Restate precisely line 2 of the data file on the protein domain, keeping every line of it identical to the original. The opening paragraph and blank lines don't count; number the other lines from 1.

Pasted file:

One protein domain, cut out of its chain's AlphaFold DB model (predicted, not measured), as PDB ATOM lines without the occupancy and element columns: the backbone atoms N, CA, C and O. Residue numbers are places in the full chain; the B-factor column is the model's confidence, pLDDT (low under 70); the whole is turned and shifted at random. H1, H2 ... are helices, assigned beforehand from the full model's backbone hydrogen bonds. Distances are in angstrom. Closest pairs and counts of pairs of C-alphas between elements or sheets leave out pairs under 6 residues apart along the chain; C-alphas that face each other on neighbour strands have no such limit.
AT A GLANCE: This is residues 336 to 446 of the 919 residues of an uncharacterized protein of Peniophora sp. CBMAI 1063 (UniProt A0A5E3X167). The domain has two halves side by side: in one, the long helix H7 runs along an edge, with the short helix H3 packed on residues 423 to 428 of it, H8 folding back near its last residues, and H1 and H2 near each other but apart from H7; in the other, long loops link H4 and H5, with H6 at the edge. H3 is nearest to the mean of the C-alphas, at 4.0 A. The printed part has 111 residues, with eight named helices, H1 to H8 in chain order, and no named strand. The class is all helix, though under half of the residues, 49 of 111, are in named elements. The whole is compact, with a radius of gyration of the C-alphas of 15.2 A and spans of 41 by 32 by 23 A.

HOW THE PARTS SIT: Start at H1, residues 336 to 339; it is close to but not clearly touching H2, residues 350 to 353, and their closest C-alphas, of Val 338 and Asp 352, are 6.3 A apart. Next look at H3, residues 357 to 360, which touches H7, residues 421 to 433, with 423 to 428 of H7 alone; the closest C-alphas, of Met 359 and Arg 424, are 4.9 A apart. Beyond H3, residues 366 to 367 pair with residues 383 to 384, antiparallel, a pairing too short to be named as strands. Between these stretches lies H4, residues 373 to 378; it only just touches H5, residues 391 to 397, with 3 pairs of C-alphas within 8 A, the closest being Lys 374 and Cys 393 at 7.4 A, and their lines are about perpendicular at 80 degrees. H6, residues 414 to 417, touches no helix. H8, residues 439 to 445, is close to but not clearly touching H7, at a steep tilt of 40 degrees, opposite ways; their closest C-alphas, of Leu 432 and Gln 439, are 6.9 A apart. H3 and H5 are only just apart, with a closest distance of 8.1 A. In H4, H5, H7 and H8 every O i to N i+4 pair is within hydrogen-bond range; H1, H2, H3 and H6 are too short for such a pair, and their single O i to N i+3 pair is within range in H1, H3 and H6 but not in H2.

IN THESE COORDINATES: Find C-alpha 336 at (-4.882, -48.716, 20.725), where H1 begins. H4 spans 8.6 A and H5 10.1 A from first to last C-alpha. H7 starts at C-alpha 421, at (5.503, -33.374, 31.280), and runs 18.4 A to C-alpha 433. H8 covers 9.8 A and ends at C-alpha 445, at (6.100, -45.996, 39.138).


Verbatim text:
HOW THE PARTS SIT: Start at H1, residues 336 to 339; it is close to but not clearly touching H2, residues 350 to 353, and their closest C-alphas, of Val 338 and Asp 352, are 6.3 A apart. Next look at H3, residues 357 to 360, which touches H7, residues 421 to 433, with 423 to 428 of H7 alone; the closest C-alphas, of Met 359 and Arg 424, are 4.9 A apart. Beyond H3, residues 366 to 367 pair with residues 383 to 384, antiparallel, a pairing too short to be named as strands. Between these stretches lies H4, residues 373 to 378; it only just touches H5, residues 391 to 397, with 3 pairs of C-alphas within 8 A, the closest being Lys 374 and Cys 393 at 7.4 A, and their lines are about perpendicular at 80 degrees. H6, residues 414 to 417, touches no helix. H8, residues 439 to 445, is close to but not clearly touching H7, at a steep tilt of 40 degrees, opposite ways; their closest C-alphas, of Leu 432 and Gln 439, are 6.9 A apart. H3 and H5 are only just apart, with a closest distance of 8.1 A. In H4, H5, H7 and H8 every O i to N i+4 pair is within hydrogen-bond range; H1, H2, H3 and H6 are too short for such a pair, and their single O i to N i+3 pair is within range in H1, H3 and H6 but not in H2.